Beginner Level Photography Checklist

As a novice photographer, and as someone who really wants to try and progress my skills, I am very happy to put in the hours to try to improve and learn. I’m watching a tonne of YouTube videos (probably too many tbh) uploaded by some fantastic photographers and was recently given my first landscape photography ‘coffee table’ book which I’ve already browsed and analysed multiple times. I bought a few magazines to browse through and take inspiration from – much of the information is a few levels above me at the moment but I’m actively seeking out images to review. This is why I’m enjoying #GuruShots so much also – it’s an opportunity to be exposed to some incredible shots and appreciate how (to the best of my current ability) the shot has been set up.

Importantly, I’ve been working to find time to practice at a practical level: with the weather being so poor in Ireland recently, I’ve entered a number of images in two GuruShots challenges where I could “get away with” taking photographs of objects I found in my home. The challenges in question were ‘Seeing Textures’ and ‘Musical Instruments’ – in the latter, I miraculously achieved a top 30% finish. As the weather has been clearing up a little of late, I’ve made time to get outdoors and practice.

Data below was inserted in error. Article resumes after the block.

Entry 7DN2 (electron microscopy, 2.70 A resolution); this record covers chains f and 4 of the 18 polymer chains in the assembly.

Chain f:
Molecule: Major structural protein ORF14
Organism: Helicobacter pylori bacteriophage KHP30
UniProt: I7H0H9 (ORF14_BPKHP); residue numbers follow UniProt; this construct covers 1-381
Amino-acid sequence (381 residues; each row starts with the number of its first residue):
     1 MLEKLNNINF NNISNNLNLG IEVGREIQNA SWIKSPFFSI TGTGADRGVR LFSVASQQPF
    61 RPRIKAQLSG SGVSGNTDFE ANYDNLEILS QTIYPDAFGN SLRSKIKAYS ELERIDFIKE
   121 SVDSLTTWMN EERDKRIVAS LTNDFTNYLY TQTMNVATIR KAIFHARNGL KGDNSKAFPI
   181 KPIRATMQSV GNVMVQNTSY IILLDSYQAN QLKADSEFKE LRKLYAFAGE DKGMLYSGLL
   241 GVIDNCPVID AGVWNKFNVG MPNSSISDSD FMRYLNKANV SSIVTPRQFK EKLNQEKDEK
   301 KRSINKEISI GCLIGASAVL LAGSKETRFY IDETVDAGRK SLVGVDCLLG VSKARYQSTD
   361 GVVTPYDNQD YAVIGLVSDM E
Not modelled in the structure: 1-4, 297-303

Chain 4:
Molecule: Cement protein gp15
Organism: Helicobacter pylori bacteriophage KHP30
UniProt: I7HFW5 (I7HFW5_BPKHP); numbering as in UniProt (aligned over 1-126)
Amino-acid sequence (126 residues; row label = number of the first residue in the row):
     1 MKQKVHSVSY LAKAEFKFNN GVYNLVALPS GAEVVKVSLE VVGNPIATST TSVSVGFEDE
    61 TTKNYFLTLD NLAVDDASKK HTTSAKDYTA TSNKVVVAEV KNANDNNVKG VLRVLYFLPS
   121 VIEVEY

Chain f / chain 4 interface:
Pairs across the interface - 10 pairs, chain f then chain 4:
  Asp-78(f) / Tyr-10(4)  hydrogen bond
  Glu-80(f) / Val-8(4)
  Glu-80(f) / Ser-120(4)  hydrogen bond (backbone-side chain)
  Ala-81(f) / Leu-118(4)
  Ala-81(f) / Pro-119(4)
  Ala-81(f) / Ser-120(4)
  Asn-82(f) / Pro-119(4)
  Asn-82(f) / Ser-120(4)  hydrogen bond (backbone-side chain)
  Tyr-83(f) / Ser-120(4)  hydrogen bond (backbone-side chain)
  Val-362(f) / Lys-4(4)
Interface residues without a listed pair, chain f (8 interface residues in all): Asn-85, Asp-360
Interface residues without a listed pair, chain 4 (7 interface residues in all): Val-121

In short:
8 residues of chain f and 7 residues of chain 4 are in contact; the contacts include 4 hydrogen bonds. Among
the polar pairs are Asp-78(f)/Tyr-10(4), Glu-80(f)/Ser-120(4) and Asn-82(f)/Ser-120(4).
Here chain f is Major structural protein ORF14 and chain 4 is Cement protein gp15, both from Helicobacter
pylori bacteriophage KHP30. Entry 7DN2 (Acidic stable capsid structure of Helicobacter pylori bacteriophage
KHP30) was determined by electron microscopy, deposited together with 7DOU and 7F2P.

However, I’m finding that I’m rushing and not using the practice time effectively. I’m either trying to create a good image between rain showers or while the dogs are racing around my tripod. Although it’s not real pressure, I’m hurrying my shots and I know I’m not achieving the best results. Also, because there is so much to consider even at this basic level, I’m forgetting some basic elements in a rush to capture a shot quickly before a bird moves or the sun dips behind the mass of cloud etc.